While the news that half a dozen major financial firms are creating a new cryptocurrency exchange has been hailed for what it says about their confidence in the crypto market, it could also significantly reduce the cost of buying and selling digital assets.
Names like Schwab, Citadel Securities, Fidelity Digital Assets and Virtu Financial are behind EDX Markets, or EDXM, and while these names are its biggest selling point, they could provide a big boost to the industry at large.
After the crypto winter saw the price of bitcoin crash more than 70% since hitting nearly $69,000 in November, there have been many questions about the long-term viability of the market. It received a boost in August, when the world’s largest asset manager, BlackRock, partnered with Coinbase to offer institutional clients access to bitcoin.
See also: Coinbase will give BlackRock customers access to crypto
But the companies behind EDXM are giving the crypto markets a Wall Street imprimatur for small retail investors, whose ranks have swelled precipitously in 2021, from around 41.5 million to nearly 60 million before the crash hit. leave half of them underwater.
Read more: The Data Point: 23% of Consumers Have Held Crypto in the Past Year
This type of retail market investing suggests that major financial firms not only believe that the crypto winter will end, but that it will sooner than the years some have predicted. Other investors include Paradigm and Sequoia Capital.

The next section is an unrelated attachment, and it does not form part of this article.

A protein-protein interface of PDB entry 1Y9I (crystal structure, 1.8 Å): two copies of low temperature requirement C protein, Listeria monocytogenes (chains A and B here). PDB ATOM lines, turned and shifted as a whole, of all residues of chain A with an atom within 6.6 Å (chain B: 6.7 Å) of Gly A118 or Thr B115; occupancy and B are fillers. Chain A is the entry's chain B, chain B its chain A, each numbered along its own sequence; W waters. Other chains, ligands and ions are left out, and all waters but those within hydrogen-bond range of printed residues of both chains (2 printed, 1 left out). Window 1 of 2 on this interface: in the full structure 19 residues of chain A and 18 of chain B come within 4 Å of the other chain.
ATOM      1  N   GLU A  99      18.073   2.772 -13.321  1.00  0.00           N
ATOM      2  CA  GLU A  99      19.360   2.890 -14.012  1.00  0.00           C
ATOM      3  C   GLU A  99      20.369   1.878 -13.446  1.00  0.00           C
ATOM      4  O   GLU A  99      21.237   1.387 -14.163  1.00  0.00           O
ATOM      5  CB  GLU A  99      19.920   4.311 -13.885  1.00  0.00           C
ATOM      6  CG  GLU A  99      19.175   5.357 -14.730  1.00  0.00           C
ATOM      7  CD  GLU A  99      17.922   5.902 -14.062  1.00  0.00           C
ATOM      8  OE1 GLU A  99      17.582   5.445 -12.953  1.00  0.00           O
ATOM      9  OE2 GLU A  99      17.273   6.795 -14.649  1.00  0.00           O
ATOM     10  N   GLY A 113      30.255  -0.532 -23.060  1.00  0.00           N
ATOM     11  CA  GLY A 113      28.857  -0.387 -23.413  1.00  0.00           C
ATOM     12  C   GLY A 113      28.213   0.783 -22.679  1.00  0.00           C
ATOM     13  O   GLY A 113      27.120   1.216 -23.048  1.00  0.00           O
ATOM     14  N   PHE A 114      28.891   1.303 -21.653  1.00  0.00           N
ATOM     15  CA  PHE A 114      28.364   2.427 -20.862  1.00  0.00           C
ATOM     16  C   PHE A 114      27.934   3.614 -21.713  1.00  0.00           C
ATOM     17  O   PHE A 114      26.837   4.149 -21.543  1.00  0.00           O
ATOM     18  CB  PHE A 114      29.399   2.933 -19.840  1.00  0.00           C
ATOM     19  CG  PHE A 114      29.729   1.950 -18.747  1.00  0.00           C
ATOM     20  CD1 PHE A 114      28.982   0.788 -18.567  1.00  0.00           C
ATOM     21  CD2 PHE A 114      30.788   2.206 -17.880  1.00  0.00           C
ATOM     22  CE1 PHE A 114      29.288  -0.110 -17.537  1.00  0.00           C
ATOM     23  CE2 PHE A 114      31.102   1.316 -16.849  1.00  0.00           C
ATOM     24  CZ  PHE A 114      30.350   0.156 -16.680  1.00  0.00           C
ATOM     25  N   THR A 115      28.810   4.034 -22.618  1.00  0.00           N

Big promises on low prices
The EDX Markets exchange will use technology from the low-cost exchange MEMX, promising “tighter spreads enabled by greater liquidity” and better transparency in price discovery, as well as the best practices of traditional financial markets, a security and solid custody – traditionally problematic – and stronger regulatory compliance from owners who are well versed in it.
The cost of buying and selling bitcoins and other cryptocurrencies can reach 2% to 4% or more, especially for small purchases, with opaque spreads and transaction fees on top. While prices can drop significantly for very large orders and institutions buying over-the-counter, EDX Markets has the potential to trigger a price war that, despite predictions, hasn’t actually happened.
There are exceptions. In July, Binance and its sister company Binance.US began offering fee-free trading in bitcoin and a dozen other leading cryptocurrencies and stablecoins, while FTX.US charges a 0.1% fee. maker and 0.2% taker fee. Yet the two only have a fraction of the business of their international siblings, and overall a price war hasn’t happened.
Related: Binance CEO Lightning Rod for Controversy Launches Bitcoin Price War
Then there’s no-fee Robinhood, which only charges for the spread, but makes its money on the order flow payment – which can and has, according to the Securities and Exchange Commission, drive up costs. Popular exchange Coinbase allows customers who directly deposit paychecks to make pre-scheduled purchases for free.
EDXM’s argument is that when it all counts, its “commitment to price discovery and efficiency should result in better prices for investors than those offered by existing cryptocurrency exchanges.”
Learn more: Chainalysis puts crypto hacking losses at $1.9 billion for Jan-July 22
While it will serve institutional clients as well as retail clients, the board said in a statement that “EDXM will be a safe entry point for crypto and will serve as the exchange of choice for trading digital assets on a platform designed and used by leading financial institutions”.
The “safe” part will be another big deal, in an industry where hacks and thefts totaled nearly $2 billion through July.
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